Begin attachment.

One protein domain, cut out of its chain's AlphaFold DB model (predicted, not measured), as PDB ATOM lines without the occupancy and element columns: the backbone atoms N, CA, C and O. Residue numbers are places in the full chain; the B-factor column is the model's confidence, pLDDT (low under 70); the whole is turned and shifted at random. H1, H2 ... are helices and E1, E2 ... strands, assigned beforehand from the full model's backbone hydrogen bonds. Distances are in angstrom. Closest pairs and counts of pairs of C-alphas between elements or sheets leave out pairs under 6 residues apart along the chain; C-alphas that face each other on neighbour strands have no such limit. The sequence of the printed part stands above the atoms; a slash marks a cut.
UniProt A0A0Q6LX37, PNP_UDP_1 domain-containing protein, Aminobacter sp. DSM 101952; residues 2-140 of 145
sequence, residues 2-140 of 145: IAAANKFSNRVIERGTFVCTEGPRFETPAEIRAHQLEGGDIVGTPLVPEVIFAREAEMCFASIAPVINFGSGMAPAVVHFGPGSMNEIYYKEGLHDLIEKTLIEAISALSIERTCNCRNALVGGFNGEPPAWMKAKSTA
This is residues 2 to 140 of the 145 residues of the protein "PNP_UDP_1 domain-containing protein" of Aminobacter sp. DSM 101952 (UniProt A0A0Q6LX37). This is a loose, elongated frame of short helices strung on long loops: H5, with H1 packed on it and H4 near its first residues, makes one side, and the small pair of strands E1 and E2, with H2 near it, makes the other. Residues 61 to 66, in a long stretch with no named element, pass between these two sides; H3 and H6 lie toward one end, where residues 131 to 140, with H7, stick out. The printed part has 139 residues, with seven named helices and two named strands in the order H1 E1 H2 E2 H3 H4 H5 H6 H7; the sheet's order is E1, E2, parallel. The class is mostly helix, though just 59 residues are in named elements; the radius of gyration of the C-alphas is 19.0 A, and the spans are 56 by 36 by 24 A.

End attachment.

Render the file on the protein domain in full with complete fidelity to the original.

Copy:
One protein domain, cut out of its chain's AlphaFold DB model (predicted, not measured), as PDB ATOM lines without the occupancy and element columns: the backbone atoms N, CA, C and O. Residue numbers are places in the full chain; the B-factor column is the model's confidence, pLDDT (low under 70); the whole is turned and shifted at random. H1, H2 ... are helices and E1, E2 ... strands, assigned beforehand from the full model's backbone hydrogen bonds. Distances are in angstrom. Closest pairs and counts of pairs of C-alphas between elements or sheets leave out pairs under 6 residues apart along the chain; C-alphas that face each other on neighbour strands have no such limit. The sequence of the printed part stands above the atoms; a slash marks a cut.
UniProt A0A0Q6LX37, PNP_UDP_1 domain-containing protein, Aminobacter sp. DSM 101952; residues 2-140 of 145
sequence, residues 2-140 of 145: IAAANKFSNRVIERGTFVCTEGPRFETPAEIRAHQLEGGDIVGTPLVPEVIFAREAEMCFASIAPVINFGSGMAPAVVHFGPGSMNEIYYKEGLHDLIEKTLIEAISALSIERTCNCRNALVGGFNGEPPAWMKAKSTA
This is residues 2 to 140 of the 145 residues of the protein "PNP_UDP_1 domain-containing protein" of Aminobacter sp. DSM 101952 (UniProt A0A0Q6LX37). This is a loose, elongated frame of short helices strung on long loops: H5, with H1 packed on it and H4 near its first residues, makes one side, and the small pair of strands E1 and E2, with H2 near it, makes the other. Residues 61 to 66, in a long stretch with no named element, pass between these two sides; H3 and H6 lie toward one end, where residues 131 to 140, with H7, stick out. The printed part has 139 residues, with seven named helices and two named strands in the order H1 E1 H2 E2 H3 H4 H5 H6 H7; the sheet's order is E1, E2, parallel. The class is mostly helix, though just 59 residues are in named elements; the radius of gyration of the C-alphas is 19.0 A, and the spans are 56 by 36 by 24 A.